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A Lesson From Snowdonia (July 2010)

This article was first published on Bella Caledonia.

In 1966 I spent Easter working on the Festiniog Railway, then running about half its length from the old slate port of Porthmadog towards Blaenau Festiniog and its moonscape of derelict slate quarries and their gigantic tips. The brightly-coloured little trains with their tourists looked like caravanned gypsies camping out on a World War I battlefield. Perhaps a telling simile as the man who won the war, David Lloyd George, had started as a ‘damned little Welsh attorney’ in a Porthmadog office. Across the Vale of Festiniog, above Maentwrog, was rising the immense bulk of Trawsfynydd nuclear reactor. Remember when this magic was going to produce power ‘so cheap we won’t have to bill you’?



Trawsfynydd stopped generating in 1996 and is slowly being demolished, though the reactor core will be around for a few thousand years. But within sight of the ruin, the steam technology of Lloyd George’s day has undergone a spectacular – and remarkably cheap – renaissance. In 2011 the last three miles of the Welsh Highland Railway will reopen, after the Channel Tunnel link the longest railway completed in Britain, certainly the most spectacular, and built to a budget which wouldn’t pay the Celtic team for a year.

But the Welsh Highland is the Ross County of railways, so in Scotland, with a farmyard full of transport turkeys, we had better pay attention to it.


Not least because the line was, at one stage, Scots-owned. In the 1900s the Edinburgh electrical contractors Bruce Peebles bought the struggling concern, which then ran from Dinas, near Caernarfon, to Snowdon Ranger, just under the great peak – a route that lost traffic when the rack railway reached the summit in 1896. The nearby Festiniog didn’t just carry vast cargoes of slate in its tiny trucks, it pioneered narrow gauge lines as a means of catering for tourists in spectacular scenic areas, and the Scots (with an eye on the ingenious Swiss) had electrification in mind. Then World War I intervened, the slate traffic collapsed and the WHR struggled until the 1939 war finally did for it. By 1980, when the Festiniog had been revived and with it another eight Welsh lines, much the WHR’s trackbed had vanished.

So had traditional tourism to the boarding houses of the North Wales coast and Cardigan Bay. But the upgrading of the A55 to Holyhead had brought Snowdonia within easy reach of Manchester and Liverpool and it faced the fate of the Lake District after the completion of the M6 to Kendal and Penrith, to drown in a flood of cars each weekend. The Festiniog’s desire to resurrect its neglected cousin came at just the right time. John Prescott, briefly in charge of transport, gave the go-ahead in 1998. The Lottery and the Welsh Assembly Government chipped in £ 5 million each, volunteers and donations made up the rest of £ 25 million, and next year the last, level stretch opens to Porthmadog. Level the rest of the line is not, rising to a summit of 600 feet north of Beddgelert with dramatic views of the Snowdon massif, then rushing down the Gwyrfai valley to terminate under Carnarfon’s walls. New roads would have blasted the charm out of the region; save for the smoke and steam as a train passes, the six-foot way of the WHR can hardly be seen.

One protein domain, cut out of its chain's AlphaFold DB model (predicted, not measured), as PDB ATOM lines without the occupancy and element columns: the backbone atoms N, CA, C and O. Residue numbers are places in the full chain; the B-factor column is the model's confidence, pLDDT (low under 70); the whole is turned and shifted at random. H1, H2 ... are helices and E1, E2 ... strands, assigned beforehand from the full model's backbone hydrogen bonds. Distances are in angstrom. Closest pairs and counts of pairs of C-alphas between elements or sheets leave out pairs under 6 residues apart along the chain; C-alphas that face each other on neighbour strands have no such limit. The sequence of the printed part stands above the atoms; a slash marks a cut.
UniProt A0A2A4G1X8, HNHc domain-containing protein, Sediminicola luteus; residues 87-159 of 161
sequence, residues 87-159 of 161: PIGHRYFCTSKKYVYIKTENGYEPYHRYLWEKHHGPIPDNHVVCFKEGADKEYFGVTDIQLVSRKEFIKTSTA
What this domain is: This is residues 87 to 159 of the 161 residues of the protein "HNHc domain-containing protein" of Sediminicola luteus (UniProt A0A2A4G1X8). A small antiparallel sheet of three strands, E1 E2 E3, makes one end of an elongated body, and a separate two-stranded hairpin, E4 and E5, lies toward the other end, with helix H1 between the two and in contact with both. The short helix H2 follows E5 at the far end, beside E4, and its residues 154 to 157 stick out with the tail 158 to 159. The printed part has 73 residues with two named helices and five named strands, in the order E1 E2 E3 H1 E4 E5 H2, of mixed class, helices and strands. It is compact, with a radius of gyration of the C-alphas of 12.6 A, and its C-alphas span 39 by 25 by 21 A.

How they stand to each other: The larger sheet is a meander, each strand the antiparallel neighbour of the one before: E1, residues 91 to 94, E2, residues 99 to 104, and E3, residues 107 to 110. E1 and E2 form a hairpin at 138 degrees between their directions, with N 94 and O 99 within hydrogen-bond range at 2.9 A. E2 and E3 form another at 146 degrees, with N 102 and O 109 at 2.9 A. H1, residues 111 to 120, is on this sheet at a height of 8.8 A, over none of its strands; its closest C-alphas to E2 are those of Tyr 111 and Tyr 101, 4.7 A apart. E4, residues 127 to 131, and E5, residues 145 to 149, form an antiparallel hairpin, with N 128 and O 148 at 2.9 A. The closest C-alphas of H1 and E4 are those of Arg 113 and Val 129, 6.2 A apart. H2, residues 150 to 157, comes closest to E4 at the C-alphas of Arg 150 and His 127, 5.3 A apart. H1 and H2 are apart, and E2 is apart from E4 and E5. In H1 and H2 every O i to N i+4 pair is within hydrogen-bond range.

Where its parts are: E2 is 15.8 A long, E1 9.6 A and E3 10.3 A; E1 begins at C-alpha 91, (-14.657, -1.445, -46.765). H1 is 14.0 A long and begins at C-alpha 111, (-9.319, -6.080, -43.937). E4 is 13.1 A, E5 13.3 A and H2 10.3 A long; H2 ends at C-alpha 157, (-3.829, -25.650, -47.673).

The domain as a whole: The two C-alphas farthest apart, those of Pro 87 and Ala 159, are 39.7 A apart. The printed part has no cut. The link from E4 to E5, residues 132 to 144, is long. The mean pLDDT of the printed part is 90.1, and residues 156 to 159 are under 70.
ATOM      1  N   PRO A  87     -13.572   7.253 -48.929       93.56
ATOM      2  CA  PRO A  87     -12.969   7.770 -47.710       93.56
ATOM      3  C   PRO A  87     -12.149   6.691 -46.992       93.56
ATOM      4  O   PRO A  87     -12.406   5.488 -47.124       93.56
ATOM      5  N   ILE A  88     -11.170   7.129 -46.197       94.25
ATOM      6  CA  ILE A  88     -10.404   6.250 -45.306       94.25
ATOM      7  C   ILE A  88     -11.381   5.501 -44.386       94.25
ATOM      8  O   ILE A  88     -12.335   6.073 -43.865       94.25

A genius for picking up old materiel, adapting and converting it accounted for much of the saving. Trawsfynydd might be dead but the Festiniog’s works at Boston Lodge converted the big South African engines which pull the ten-carriage trains; the track came from Austria and Poland. Much of the labour was from volunteers. Result: an important tourist line, two-thirds of the length of our Fort William-Mallaig superstar, built for a tenth of the prospective cost of the Edinburgh-Galashiels line, an infinitesimal proportion of the second Forth Road Bridge. Considering tourism in the age of Peak Oil, the railway enthusiasm of the Welsh (who have since 1999 reopened fifty miles of line to Scotland’s fifteen) has been money spent wisely and well.

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